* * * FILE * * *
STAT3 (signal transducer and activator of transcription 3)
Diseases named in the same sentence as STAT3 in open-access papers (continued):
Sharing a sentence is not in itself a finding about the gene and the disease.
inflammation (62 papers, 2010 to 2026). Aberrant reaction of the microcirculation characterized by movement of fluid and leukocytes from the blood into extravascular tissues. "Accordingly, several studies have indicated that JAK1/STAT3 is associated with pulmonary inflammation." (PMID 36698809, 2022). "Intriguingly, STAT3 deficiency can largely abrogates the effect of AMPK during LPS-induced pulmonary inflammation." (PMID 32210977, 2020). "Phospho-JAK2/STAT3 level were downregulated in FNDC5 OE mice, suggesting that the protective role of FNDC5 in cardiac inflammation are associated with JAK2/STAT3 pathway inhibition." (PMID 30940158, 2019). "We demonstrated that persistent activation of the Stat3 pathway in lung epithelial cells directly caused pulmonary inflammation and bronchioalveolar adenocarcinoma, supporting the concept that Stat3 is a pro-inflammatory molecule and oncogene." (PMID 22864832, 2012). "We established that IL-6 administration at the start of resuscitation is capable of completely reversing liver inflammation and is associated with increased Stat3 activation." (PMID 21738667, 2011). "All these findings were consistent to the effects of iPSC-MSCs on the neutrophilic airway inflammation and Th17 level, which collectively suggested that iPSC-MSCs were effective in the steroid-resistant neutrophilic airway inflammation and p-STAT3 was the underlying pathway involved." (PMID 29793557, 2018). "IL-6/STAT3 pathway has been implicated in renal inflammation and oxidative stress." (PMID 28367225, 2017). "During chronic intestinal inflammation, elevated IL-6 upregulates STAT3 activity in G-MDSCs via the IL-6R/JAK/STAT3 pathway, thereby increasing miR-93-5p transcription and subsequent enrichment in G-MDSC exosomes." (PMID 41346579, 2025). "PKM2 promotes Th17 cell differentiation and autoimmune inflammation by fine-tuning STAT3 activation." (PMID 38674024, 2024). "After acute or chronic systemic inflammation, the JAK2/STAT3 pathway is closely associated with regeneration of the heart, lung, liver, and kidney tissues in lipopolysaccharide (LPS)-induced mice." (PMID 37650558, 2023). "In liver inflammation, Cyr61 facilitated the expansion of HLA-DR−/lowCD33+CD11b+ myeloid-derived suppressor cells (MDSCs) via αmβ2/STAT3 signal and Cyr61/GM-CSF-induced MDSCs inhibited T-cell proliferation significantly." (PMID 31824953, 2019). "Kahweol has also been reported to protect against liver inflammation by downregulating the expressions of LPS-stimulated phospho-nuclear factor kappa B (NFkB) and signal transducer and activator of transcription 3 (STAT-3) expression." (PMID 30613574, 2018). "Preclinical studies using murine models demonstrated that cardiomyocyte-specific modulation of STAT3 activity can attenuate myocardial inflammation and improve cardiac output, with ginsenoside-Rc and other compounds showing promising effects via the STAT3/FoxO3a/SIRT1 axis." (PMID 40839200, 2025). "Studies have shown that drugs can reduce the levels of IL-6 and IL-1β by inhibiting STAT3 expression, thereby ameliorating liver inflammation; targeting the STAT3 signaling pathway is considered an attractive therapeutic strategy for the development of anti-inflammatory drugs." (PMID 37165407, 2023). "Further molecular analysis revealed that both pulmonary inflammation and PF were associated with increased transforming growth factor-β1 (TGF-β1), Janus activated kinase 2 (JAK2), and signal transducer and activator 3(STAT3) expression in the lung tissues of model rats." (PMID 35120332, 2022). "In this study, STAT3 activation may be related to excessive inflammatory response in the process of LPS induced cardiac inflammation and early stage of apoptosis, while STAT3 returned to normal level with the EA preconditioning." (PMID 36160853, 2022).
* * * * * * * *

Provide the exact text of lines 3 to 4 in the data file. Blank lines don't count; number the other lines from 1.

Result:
Sharing a sentence is not in itself a finding about the gene and the disease.
inflammation (62 papers, 2010 to 2026). Aberrant reaction of the microcirculation characterized by movement of fluid and leukocytes from the blood into extravascular tissues. "Accordingly, several studies have indicated that JAK1/STAT3 is associated with pulmonary inflammation." (PMID 36698809, 2022). "Intriguingly, STAT3 deficiency can largely abrogates the effect of AMPK during LPS-induced pulmonary inflammation." (PMID 32210977, 2020). "Phospho-JAK2/STAT3 level were downregulated in FNDC5 OE mice, suggesting that the protective role of FNDC5 in cardiac inflammation are associated with JAK2/STAT3 pathway inhibition." (PMID 30940158, 2019). "We demonstrated that persistent activation of the Stat3 pathway in lung epithelial cells directly caused pulmonary inflammation and bronchioalveolar adenocarcinoma, supporting the concept that Stat3 is a pro-inflammatory molecule and oncogene." (PMID 22864832, 2012). "We established that IL-6 administration at the start of resuscitation is capable of completely reversing liver inflammation and is associated with increased Stat3 activation." (PMID 21738667, 2011). "All these findings were consistent to the effects of iPSC-MSCs on the neutrophilic airway inflammation and Th17 level, which collectively suggested that iPSC-MSCs were effective in the steroid-resistant neutrophilic airway inflammation and p-STAT3 was the underlying pathway involved." (PMID 29793557, 2018). "IL-6/STAT3 pathway has been implicated in renal inflammation and oxidative stress." (PMID 28367225, 2017). "During chronic intestinal inflammation, elevated IL-6 upregulates STAT3 activity in G-MDSCs via the IL-6R/JAK/STAT3 pathway, thereby increasing miR-93-5p transcription and subsequent enrichment in G-MDSC exosomes." (PMID 41346579, 2025). "PKM2 promotes Th17 cell differentiation and autoimmune inflammation by fine-tuning STAT3 activation." (PMID 38674024, 2024). "After acute or chronic systemic inflammation, the JAK2/STAT3 pathway is closely associated with regeneration of the heart, lung, liver, and kidney tissues in lipopolysaccharide (LPS)-induced mice." (PMID 37650558, 2023). "In liver inflammation, Cyr61 facilitated the expansion of HLA-DR−/lowCD33+CD11b+ myeloid-derived suppressor cells (MDSCs) via αmβ2/STAT3 signal and Cyr61/GM-CSF-induced MDSCs inhibited T-cell proliferation significantly." (PMID 31824953, 2019). "Kahweol has also been reported to protect against liver inflammation by downregulating the expressions of LPS-stimulated phospho-nuclear factor kappa B (NFkB) and signal transducer and activator of transcription 3 (STAT-3) expression." (PMID 30613574, 2018). "Preclinical studies using murine models demonstrated that cardiomyocyte-specific modulation of STAT3 activity can attenuate myocardial inflammation and improve cardiac output, with ginsenoside-Rc and other compounds showing promising effects via the STAT3/FoxO3a/SIRT1 axis." (PMID 40839200, 2025). "Studies have shown that drugs can reduce the levels of IL-6 and IL-1β by inhibiting STAT3 expression, thereby ameliorating liver inflammation; targeting the STAT3 signaling pathway is considered an attractive therapeutic strategy for the development of anti-inflammatory drugs." (PMID 37165407, 2023). "Further molecular analysis revealed that both pulmonary inflammation and PF were associated with increased transforming growth factor-β1 (TGF-β1), Janus activated kinase 2 (JAK2), and signal transducer and activator 3(STAT3) expression in the lung tissues of model rats." (PMID 35120332, 2022). "In this study, STAT3 activation may be related to excessive inflammatory response in the process of LPS induced cardiac inflammation and early stage of apoptosis, while STAT3 returned to normal level with the EA preconditioning." (PMID 36160853, 2022).